Chandni Choke to Haze Khas

DECCAN CHRONICLE. | REMYA SCARIA
Published Nov 11, 2017, 6:42 am IST
Updated Nov 11, 2017, 6:42 am IST
Bengalureans who have moved to Delhi on work or to study, talk about the smog.
Anubhav Seth
 Anubhav Seth

A dark cloud continues to loom over Delhites who woke up to a smoke screen on Tuesday.  This is the second time that the city has made news due to this catastrophe, with reduced visibility and ill health making everyday life a struggle for many. In a candid chat, these youngsters who frequent the city often, share their insights. Drishti Sharma, a Literature student who’s often flying between Bengaluru and Delhi, perfectly understands the scenario. “I could see how incapable the public felt about it. People are discussing it on the public transport, educating themselves and buying air masks. Breathing becomes heavy and there is zero respite for (sensitive) eyes. I really feel the city tries but drops the ball right before the finish line.”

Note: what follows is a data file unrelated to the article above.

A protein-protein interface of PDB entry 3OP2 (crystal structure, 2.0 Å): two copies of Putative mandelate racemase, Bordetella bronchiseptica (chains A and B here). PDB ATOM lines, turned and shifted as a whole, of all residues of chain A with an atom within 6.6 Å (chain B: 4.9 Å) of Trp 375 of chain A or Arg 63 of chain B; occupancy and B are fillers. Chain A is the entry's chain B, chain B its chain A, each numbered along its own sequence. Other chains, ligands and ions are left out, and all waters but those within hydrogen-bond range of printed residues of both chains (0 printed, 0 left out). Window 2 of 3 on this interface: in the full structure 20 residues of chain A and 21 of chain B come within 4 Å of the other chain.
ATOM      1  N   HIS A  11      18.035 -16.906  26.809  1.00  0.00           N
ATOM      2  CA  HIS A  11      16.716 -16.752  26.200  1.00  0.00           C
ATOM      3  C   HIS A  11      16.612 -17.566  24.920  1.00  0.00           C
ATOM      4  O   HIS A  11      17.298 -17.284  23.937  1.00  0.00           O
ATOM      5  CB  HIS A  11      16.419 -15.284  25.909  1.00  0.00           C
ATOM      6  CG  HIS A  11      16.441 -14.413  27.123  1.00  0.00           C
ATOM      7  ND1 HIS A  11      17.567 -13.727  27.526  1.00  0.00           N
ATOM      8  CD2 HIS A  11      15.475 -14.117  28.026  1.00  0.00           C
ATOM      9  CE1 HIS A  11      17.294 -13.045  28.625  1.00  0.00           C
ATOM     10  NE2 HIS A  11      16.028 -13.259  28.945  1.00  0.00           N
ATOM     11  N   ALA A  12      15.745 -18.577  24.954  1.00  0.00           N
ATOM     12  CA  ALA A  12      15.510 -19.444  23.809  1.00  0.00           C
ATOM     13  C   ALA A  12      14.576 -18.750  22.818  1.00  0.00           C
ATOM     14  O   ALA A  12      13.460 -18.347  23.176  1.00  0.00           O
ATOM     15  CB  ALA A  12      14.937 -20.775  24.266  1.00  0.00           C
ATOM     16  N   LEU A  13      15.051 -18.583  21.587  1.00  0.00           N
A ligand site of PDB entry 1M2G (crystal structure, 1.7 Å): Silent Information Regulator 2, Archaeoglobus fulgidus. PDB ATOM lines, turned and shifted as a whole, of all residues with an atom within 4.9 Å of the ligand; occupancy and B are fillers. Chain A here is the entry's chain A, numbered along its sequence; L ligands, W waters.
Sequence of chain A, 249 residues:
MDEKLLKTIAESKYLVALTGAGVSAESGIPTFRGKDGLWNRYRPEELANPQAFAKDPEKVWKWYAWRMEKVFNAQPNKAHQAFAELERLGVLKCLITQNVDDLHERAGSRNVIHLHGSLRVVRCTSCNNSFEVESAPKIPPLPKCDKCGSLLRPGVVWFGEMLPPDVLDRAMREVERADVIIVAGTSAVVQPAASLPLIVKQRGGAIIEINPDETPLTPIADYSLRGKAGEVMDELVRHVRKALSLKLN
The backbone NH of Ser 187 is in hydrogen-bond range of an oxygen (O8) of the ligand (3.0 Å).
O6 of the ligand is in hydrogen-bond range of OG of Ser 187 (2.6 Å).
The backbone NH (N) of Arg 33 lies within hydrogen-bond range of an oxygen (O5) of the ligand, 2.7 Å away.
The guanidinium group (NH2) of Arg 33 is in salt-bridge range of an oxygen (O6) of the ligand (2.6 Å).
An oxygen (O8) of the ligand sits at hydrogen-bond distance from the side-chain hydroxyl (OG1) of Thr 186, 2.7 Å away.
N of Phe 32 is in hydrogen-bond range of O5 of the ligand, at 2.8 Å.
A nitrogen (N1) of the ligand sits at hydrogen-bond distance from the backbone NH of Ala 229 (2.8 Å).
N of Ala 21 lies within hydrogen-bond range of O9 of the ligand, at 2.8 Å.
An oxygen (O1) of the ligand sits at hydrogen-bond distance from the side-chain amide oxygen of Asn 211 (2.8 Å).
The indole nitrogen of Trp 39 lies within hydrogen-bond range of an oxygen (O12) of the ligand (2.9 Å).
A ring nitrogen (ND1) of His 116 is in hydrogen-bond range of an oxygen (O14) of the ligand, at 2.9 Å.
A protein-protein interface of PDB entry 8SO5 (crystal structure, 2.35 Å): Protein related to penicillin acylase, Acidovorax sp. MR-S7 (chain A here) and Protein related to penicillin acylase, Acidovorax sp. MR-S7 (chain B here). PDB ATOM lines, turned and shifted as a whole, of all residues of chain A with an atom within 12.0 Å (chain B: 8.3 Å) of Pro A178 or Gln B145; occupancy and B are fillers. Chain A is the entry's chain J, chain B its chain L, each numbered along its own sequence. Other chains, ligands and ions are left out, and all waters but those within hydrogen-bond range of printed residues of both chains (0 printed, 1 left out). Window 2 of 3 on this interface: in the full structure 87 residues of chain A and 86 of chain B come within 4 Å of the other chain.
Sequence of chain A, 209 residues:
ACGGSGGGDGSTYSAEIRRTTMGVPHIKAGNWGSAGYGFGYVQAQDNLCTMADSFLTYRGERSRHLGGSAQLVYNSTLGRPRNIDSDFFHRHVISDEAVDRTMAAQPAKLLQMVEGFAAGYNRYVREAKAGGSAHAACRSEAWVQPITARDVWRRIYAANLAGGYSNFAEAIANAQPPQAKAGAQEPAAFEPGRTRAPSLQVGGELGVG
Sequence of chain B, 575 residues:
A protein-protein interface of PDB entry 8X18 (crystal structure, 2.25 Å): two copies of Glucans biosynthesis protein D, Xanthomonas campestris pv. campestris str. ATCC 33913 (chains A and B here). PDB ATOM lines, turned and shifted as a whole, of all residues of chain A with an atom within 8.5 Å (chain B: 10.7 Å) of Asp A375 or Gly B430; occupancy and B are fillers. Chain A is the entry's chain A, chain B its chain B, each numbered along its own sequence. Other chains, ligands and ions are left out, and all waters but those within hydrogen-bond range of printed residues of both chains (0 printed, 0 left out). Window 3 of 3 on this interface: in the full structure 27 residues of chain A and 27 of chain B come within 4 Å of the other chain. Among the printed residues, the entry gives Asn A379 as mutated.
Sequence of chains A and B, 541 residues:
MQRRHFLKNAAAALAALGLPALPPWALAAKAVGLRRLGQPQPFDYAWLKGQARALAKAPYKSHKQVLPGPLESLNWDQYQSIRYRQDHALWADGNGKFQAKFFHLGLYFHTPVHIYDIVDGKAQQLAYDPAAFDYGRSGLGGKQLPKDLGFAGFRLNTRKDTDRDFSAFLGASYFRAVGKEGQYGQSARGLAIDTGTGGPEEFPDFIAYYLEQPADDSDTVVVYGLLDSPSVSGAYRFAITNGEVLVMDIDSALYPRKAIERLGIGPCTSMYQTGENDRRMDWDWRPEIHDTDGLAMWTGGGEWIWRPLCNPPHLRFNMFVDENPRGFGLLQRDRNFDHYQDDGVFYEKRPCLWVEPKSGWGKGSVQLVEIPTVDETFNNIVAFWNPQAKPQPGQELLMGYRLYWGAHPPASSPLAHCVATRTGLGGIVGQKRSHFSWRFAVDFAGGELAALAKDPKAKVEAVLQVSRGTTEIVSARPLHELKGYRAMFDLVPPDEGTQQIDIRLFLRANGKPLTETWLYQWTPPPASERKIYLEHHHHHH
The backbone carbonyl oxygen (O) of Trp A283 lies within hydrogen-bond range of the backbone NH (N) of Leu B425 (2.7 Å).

The deteriorating conditions were indeed noticeable but there was little that could have been done. Anubhav Seth who is back in the city after working in Delhi says, “When I was there, I felt the colours of the city itself had changed so much. The air was heavy, and I couldn’t see a proper blue sky like I always do in Bengaluru. I used to be excited to visit Delhi, but now I don’t want to go anywhere near it.” The abysmal conditions have seen an upsurge in sales of face masks and air purifiers as people rushed to get theirs. Chinmai Das, a masters student who recently shifted to Delhi only hopes that Bengaluru never suffers such misfortune, “A couple of years ago when I heard about the disastrous situation in Delhi with the smog, I couldn’t really comprehend it’s severity. Having experienced it first hand now, I realise the extent of devastation it can cause. I can feel the deteriorated quality of air in my lungs every single time I step out.”

Namritha Murali, a Christ University graduate who currently resides in the capital comments, “This feels like breathing poison. Technically Delhi should be evacuated by now. I use the metro to get to work. The face mask is not much help in reality, but the placebo effect makes day to day living manageable.”





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